The idea of leaving no trace when exploring the outdoors just got a major boost at Buffalo National River Park in Arkansas.
The national park was declared a “Leave No Trace Gold Standard Site” by the Colorado-based Leave No Trace Center for Outdoor Ethics.
The park becomes only the sixth national park to earn the designation, and the first in Arkansas.
Leave No Trace, of course, applies to trash. But it’s also about not stacking rocks along the river or on trails, hiking and camping with the least impact on the environment and having a mindset of “take only pictures, leave only footsteps.”
“Rangers often educate visitors about Leave No Trace,” said Cassie Branstetter, chief of interpretation at BNR. “We generally review the seven principles with them, depending on what situation a visitor finds themselves in.”
To be named a Leave No Trace Gold Standard Site, a park must meet the following criteria:
- Demonstrate successful implementation of Leave No Trace outdoor skills and ethics into management, programming, outreach and education efforts at the site;
- Formally train staff and community partners in Leave No Trace Outdoor Ethics;
- Include Leave No Trace language and messaging on signs at trailheads, visitor centers and campgrounds as well as in pamphlets, maps and other distributed materials for visitors;
- Facilitate Leave No Trace interpretive programs including ranger talks, campfire events and trail outings for visitors.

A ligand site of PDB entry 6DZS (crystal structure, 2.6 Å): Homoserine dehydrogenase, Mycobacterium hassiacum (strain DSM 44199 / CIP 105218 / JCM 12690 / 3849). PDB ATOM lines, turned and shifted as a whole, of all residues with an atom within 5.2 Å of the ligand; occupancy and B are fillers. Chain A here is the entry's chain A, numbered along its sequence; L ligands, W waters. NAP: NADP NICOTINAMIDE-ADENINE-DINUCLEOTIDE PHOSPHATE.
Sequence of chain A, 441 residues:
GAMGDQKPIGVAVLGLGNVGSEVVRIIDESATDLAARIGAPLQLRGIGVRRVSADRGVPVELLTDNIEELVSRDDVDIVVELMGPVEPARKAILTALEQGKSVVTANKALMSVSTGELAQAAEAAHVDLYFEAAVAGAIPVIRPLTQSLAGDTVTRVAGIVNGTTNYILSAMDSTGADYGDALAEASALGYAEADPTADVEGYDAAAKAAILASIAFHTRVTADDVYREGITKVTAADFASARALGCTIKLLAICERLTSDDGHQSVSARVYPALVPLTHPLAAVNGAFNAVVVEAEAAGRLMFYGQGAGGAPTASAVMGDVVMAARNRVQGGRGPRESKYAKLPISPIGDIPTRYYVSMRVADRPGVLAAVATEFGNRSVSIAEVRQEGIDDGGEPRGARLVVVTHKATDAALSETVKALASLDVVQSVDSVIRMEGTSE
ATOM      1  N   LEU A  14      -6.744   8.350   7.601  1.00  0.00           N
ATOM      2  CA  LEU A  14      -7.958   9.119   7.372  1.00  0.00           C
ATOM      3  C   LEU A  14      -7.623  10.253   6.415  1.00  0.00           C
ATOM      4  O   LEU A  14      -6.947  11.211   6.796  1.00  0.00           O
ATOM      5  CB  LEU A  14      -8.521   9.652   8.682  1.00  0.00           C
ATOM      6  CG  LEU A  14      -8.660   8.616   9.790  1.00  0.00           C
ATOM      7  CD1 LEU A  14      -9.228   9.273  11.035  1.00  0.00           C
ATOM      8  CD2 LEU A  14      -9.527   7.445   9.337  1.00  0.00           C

“Leave No Trace is thrilled to announce Buffalo National River as a designated Gold Standard Site,” said Dana Watts, Leave No Trace executive director. “The hard work of staff and local community stakeholders means that Buffalo National River is a leading force in the Leave No Trace movement nationally and an example of how effective the role of education is in protecting our public lands.”
Despite signs and trash bins, Branstetter said littering still is a problem in the park.
“Staff and volunteers spend many many hours every month picking up trash,” she said. “Some of the trash may be accidental, such as things that have fallen out of a tipped over canoe, or purposeful, such as visitors who leave behind trash at a campsite.”
Rock cairns — river rocks stacked up by visitors — also have become a problem.
“Stacking rocks is a practice that we unfortunately still see at Buffalo National River,” Branstetter said. “It relates to Leave No Trace Principle No. 4, ‘Leave What You Find.’ It is important to leave natural and historical areas as they were when you arrived, so that accidental damage doesn’t occur, and so that the next visitor can have the same natural experience.”
The Boulder, Colorado-based Leave No Trace Center for Outdoor Ethics details the seven principles of “leave no trace” on its website.